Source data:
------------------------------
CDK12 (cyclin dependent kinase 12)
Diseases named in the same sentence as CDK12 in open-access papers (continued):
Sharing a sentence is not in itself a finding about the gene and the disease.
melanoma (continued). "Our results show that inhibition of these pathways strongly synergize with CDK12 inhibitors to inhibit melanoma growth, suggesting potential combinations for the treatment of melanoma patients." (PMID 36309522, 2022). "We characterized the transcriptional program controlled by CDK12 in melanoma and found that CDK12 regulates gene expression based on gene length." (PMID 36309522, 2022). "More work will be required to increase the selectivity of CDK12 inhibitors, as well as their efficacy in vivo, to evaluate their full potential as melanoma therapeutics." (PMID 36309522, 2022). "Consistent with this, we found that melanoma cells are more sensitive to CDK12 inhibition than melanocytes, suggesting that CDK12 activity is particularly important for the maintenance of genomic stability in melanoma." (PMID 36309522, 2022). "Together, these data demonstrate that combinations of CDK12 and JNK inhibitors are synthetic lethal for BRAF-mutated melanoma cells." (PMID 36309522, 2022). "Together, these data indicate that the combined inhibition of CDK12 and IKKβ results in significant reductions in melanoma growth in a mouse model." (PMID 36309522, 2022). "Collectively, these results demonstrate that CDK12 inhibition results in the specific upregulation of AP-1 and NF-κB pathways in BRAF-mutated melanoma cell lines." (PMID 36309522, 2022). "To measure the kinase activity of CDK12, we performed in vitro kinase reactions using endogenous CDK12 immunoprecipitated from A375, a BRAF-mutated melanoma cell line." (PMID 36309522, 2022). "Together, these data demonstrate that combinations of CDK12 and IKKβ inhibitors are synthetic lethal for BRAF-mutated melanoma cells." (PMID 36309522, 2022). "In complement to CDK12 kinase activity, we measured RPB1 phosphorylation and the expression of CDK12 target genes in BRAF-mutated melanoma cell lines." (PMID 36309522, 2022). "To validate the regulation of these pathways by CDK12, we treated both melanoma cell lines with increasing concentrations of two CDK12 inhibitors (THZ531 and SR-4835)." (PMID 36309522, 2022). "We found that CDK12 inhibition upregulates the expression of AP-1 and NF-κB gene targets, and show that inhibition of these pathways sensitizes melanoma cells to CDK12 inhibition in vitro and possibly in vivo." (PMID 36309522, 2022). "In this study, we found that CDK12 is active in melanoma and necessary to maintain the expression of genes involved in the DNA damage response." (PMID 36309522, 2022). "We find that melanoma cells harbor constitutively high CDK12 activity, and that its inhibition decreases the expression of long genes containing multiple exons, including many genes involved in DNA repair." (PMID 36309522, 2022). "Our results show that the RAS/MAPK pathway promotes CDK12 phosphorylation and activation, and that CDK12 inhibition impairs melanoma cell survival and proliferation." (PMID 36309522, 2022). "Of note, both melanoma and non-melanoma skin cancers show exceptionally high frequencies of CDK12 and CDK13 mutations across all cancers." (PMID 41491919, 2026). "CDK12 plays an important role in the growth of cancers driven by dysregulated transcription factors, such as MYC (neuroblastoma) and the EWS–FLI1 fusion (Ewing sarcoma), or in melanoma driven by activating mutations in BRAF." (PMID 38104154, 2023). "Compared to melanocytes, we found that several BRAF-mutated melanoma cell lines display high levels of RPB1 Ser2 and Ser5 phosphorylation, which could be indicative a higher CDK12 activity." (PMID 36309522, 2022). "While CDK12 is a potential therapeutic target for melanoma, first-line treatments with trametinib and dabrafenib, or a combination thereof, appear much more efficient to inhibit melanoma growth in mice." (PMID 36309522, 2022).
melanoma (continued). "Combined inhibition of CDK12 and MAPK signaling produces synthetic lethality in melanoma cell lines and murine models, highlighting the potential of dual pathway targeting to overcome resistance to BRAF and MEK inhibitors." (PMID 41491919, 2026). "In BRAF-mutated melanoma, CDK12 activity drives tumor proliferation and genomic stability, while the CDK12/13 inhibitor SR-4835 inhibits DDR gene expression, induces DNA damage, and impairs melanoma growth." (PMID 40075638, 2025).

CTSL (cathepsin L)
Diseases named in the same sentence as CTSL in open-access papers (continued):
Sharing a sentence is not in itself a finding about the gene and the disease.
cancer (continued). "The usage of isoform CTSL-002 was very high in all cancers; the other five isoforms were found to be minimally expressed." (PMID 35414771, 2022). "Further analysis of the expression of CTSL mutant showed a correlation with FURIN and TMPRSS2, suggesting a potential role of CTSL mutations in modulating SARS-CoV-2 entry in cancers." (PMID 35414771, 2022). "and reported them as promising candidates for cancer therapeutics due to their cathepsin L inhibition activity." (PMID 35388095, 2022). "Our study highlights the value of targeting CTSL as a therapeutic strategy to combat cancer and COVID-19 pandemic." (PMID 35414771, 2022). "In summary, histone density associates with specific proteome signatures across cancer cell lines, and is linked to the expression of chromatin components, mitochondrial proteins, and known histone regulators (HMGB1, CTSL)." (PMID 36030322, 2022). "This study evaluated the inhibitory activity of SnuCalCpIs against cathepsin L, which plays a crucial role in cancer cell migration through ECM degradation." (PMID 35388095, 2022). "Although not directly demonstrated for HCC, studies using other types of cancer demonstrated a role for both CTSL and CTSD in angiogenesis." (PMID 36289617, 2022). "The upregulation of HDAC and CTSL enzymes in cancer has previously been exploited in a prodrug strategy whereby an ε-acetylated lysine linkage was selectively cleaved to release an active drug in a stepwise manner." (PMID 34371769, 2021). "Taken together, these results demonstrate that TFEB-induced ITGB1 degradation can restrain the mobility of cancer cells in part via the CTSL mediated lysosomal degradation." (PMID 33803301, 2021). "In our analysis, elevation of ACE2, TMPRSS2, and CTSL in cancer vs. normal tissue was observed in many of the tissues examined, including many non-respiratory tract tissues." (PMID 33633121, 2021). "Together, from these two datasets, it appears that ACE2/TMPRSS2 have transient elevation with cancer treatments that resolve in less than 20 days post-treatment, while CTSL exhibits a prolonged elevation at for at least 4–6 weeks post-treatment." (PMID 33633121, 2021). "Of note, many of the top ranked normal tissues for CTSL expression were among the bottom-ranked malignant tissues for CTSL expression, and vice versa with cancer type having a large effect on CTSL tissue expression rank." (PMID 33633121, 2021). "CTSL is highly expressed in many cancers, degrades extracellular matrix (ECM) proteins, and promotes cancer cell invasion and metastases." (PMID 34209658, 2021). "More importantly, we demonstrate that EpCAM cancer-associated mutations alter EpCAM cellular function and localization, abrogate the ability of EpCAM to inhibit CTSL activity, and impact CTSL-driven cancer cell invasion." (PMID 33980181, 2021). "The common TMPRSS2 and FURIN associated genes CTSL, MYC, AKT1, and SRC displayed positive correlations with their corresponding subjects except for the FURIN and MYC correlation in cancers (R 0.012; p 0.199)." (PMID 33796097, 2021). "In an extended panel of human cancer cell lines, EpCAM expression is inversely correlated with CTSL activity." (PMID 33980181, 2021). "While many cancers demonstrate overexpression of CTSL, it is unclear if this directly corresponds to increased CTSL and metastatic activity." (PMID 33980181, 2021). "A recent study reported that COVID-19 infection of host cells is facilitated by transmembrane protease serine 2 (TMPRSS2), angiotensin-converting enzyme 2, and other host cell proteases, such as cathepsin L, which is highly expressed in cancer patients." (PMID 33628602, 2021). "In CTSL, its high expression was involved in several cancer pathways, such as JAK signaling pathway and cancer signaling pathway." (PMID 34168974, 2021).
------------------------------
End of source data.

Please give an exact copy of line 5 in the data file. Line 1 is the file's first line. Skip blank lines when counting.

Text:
melanoma (continued). "Combined inhibition of CDK12 and MAPK signaling produces synthetic lethality in melanoma cell lines and murine models, highlighting the potential of dual pathway targeting to overcome resistance to BRAF and MEK inhibitors." (PMID 41491919, 2026). "In BRAF-mutated melanoma, CDK12 activity drives tumor proliferation and genomic stability, while the CDK12/13 inhibitor SR-4835 inhibits DDR gene expression, induces DNA damage, and impairs melanoma growth." (PMID 40075638, 2025).